4 July 2022 – The Minister of State for Asia and the Middle East Amanda Milling MP has tweeted praising Bahrain’s “real progress” after visiting the country without making any announcement that this trip would be taking place.
Amanda Milling congratulates Bahrain’s Minister of Justice and celebrates reforms to the justice system despite the fact that pro-democracy protesters remain at risk of imminent execution based on torture-induced ‘confessions’ and around 1,400 more political prisoners are behind bars, with the leaders of the pro-democracy movement serving life sentences in jail since 2011.
Ms Milling’s tweets praising Bahrain make no mention of human rights whatsoever. These tweets come the same week as the high profile elderly political prisoner Dr Abduljalil AlSingace marks one year on hunger strike in protest at the confiscation of his handwritten notes.
UK parliamentarians Lord Scriven, Wendy Chamberlain MP and death penalty NGO Reprieve posted on social media criticising the visit.
This week, Bahraini human rights defender Dr Abduljalil AlSingace will mark 1 year protesting the confiscation of his research@amandamilling just visited #Bahrain with no apparent mention of his case. When will the UK finally urge #Bahrain to end his suffering https://t.co/5MgkPouaoV
— Paul Scriven?️?? (@Paulscriven) July 4, 2022
Mohammed Ramadhan, Husain Moosa and Maher Abbas face execution after attending pro-democracy protests.
Torture, arbitrary detention and death sentences are routinely used to crush dissent.
This is the "real progress" UK 'security partnership' with #Bahrain is delivering. https://t.co/ZG7xyeQmua
— Reprieve (@Reprieve) July 4, 2022
Summary of Amanda Milling’s meetings in Bahrain:
- Amanda Milling, Minister of State for Asia and the Middle East, visited Bahrain on 3 July 2022, in what was her first visit to the country.
- Throughout her visit, Milling emphasised that she had discussions around regional security, investment opportunities, security cooperations and economic ties.
- Milling met with Bahrain Foreign Minister Dr Abdullatif bin Rashid Al-Zayani, the discussion was focused on regional security, new visa arrangements, COVID-19 recovery.
- Met with newly appointed Minister of Justice Nawaf Al Moawdah (former Chairman of the Ministry of Interior Ombudsman) in which she praised Bahrain’s widely condemned judicial system stating, Bahrain “has made real progress implementing reforms”.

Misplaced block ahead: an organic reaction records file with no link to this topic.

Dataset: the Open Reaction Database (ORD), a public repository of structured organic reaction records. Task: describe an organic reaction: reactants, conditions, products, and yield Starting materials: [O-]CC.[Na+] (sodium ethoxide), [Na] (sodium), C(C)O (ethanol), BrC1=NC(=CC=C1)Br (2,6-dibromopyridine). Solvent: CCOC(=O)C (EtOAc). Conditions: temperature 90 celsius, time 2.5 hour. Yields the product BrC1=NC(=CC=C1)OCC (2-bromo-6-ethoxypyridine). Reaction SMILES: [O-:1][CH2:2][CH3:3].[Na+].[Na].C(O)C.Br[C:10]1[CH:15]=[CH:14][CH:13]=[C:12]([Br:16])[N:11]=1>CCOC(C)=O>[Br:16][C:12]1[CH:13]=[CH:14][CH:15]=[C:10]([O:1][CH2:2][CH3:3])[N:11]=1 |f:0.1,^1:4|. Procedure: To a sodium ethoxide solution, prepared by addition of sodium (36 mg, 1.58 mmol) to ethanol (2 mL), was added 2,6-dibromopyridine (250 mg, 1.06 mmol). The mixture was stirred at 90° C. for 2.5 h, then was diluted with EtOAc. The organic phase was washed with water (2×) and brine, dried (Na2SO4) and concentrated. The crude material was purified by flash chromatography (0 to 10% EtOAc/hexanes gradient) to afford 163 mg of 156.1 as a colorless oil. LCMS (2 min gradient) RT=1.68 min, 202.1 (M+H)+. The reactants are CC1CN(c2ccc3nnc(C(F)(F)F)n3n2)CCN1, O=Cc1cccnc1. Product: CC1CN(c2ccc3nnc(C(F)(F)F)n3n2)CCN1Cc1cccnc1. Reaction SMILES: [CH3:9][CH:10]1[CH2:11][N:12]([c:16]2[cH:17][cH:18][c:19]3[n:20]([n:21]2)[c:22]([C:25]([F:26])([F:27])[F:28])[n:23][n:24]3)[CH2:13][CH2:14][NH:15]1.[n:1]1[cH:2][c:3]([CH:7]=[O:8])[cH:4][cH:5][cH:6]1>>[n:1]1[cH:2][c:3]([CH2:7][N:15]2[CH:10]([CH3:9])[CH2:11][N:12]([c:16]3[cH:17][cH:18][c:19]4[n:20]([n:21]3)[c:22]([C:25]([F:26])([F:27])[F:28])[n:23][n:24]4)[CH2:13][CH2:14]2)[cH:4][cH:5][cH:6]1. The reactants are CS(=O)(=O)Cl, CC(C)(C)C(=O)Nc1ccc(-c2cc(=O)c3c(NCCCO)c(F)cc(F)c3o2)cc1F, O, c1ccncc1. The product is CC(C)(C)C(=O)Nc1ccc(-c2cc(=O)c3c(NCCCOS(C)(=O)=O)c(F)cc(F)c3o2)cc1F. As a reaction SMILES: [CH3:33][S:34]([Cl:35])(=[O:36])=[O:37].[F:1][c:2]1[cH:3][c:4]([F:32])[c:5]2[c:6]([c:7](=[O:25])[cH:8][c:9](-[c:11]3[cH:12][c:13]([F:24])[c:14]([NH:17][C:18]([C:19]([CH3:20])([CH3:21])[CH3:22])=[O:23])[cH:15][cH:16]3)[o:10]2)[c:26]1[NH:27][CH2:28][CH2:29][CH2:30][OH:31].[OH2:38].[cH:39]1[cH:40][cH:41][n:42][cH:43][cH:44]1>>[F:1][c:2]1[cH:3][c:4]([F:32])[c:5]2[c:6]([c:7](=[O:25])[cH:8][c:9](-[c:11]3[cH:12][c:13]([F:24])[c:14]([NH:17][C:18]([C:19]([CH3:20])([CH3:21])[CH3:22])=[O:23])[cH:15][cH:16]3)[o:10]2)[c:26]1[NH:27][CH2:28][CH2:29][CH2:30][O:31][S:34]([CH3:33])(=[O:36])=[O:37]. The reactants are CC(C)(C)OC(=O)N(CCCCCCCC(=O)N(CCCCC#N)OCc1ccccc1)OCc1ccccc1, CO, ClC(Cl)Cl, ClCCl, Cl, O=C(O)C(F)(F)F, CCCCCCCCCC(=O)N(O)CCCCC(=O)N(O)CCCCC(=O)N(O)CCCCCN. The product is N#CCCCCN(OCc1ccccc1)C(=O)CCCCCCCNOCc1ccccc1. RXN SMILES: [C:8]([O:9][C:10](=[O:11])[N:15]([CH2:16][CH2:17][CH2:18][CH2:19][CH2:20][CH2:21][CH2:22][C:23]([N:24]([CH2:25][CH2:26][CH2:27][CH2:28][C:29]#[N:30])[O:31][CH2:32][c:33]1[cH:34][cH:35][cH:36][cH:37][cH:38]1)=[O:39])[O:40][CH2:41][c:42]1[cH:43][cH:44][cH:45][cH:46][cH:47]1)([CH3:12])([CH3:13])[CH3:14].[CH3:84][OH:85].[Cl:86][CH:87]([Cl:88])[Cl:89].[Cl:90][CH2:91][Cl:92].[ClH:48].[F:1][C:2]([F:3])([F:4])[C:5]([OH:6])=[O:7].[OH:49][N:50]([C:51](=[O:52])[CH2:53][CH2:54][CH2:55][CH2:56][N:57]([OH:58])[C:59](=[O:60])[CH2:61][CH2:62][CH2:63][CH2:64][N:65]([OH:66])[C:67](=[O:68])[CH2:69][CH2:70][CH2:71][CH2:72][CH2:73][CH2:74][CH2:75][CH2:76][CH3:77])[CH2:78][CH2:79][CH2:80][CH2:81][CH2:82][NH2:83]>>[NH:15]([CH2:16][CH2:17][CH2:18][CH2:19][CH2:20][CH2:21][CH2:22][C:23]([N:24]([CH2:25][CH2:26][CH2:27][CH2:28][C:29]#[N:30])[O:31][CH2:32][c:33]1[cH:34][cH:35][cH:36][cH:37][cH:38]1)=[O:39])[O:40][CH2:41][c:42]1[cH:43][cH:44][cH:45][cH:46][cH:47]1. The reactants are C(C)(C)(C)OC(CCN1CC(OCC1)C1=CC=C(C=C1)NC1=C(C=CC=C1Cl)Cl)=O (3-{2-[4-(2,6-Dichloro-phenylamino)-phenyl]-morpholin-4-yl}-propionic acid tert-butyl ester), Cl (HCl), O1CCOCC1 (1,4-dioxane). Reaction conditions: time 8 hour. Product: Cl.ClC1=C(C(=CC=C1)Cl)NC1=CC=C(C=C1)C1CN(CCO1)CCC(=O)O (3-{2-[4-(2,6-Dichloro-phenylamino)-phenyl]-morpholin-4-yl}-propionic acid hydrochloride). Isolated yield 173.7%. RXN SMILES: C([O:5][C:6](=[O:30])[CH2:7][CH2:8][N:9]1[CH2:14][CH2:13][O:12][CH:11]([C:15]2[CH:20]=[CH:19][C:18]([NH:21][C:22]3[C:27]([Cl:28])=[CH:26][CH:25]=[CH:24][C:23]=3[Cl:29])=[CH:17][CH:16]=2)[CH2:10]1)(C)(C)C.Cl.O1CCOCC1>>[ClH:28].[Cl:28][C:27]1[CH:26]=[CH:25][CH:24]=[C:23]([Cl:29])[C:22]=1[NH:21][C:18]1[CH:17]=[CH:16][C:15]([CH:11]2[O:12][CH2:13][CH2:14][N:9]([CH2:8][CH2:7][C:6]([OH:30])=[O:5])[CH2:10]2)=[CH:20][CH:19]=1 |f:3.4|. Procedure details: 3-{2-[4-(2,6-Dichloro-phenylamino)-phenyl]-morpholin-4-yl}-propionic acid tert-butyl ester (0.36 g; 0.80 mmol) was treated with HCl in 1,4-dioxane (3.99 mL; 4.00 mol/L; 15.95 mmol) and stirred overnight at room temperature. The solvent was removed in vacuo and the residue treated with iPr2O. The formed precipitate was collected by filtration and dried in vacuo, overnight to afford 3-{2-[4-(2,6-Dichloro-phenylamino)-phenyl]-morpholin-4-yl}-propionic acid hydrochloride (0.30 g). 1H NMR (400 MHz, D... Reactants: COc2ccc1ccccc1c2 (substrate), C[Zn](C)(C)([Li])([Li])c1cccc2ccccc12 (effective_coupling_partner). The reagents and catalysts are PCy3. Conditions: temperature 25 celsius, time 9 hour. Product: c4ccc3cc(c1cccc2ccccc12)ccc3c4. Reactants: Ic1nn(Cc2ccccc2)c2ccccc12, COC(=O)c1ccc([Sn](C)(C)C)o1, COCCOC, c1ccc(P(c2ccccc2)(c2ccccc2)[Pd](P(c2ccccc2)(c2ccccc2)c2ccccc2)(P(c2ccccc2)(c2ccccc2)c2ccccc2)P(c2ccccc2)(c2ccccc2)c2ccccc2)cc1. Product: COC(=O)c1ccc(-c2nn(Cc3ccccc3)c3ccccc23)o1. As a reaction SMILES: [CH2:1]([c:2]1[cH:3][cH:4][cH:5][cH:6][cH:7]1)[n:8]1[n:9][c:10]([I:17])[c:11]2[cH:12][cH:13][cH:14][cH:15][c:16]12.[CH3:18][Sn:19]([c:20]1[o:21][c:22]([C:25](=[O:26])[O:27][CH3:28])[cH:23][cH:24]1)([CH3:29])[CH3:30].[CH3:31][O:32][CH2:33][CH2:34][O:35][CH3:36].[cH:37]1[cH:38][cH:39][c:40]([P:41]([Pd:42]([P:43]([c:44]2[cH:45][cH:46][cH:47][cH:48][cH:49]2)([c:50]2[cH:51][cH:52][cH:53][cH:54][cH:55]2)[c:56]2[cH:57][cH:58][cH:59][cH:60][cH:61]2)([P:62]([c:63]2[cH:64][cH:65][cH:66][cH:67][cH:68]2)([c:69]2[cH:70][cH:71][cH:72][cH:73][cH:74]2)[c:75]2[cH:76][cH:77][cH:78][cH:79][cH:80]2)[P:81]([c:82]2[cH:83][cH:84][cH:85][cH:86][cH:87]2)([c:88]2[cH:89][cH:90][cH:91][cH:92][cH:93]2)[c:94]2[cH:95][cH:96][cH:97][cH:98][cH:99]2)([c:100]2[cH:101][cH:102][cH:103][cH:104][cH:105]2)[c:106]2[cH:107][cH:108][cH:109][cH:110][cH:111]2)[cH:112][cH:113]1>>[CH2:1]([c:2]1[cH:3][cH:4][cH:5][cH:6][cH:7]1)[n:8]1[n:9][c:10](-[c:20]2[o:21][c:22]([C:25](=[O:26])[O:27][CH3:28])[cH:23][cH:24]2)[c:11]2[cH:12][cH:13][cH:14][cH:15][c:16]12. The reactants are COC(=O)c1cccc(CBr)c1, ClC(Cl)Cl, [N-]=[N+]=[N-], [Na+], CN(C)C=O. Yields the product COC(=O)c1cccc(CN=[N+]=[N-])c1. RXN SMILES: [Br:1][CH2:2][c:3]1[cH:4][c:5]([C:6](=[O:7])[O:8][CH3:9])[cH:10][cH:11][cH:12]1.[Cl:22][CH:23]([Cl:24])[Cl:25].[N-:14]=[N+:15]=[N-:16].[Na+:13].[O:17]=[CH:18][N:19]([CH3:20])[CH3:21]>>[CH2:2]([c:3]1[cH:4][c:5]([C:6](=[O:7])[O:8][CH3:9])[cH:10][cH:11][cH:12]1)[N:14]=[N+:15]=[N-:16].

- Milling also met with Bahrain’s finance minister, to discuss the UK’s free trade agreement with the GCC.
- Milling visited the UK’s naval facility in Bahrain. All meetings were accompanied by UK Ambassador to Bahrain Roderick Drummond
Failure to publicly raise urgent human rights cases:
- Milling’s Twitter fails to make any mention of human rights concerns or make reference to cases being raised during her visit.
- Milling failed to meet with any opposition or independent civil society activities during her visit to Bahrain.
- This week, high profile political prisoner, 60 year old human rights defender Dr Abduljalil AlSingace, will mark one year on hunger strike in protest at the confiscation of his handwritten notes.
- Opposition leader Hasan Mushaima, 74 years old, suffers from chronic medical condition and continues to suffer from deliberate medical negligence.
- Human rights defenders, Abdulhadi Alkhawaja, Najee Fateel and Ali Alhajee continue to languish behind bars. There are approximately 1400 political prisoners in Bahrain.
- 26 individuals are on death row and at risk of imminent execution, among them are 11 who claimed to be tortured into providing confessions used to sentence them to death.
Sayed Ahmed Alwadaei, Director of Advocacy at the Bahrain Institute for Rights and Democracy (BIRD), commented:
“Amanda’s visit is yet another blatant attempt by the UK government at whitewashing Bahrain’s appalling rights record. The failure to mention human rights concerns and the sycophantic praising of superficial reforms has become the norm of UK policy in Bahrain. While Amanda praises Bahrain’s facade of human rights reform, peaceful dissidents languish unlawfully behind bars, with Dr Abduljalil AlSingace now having spent almost a year on hunger strike simply to demand that his work be given to his family.”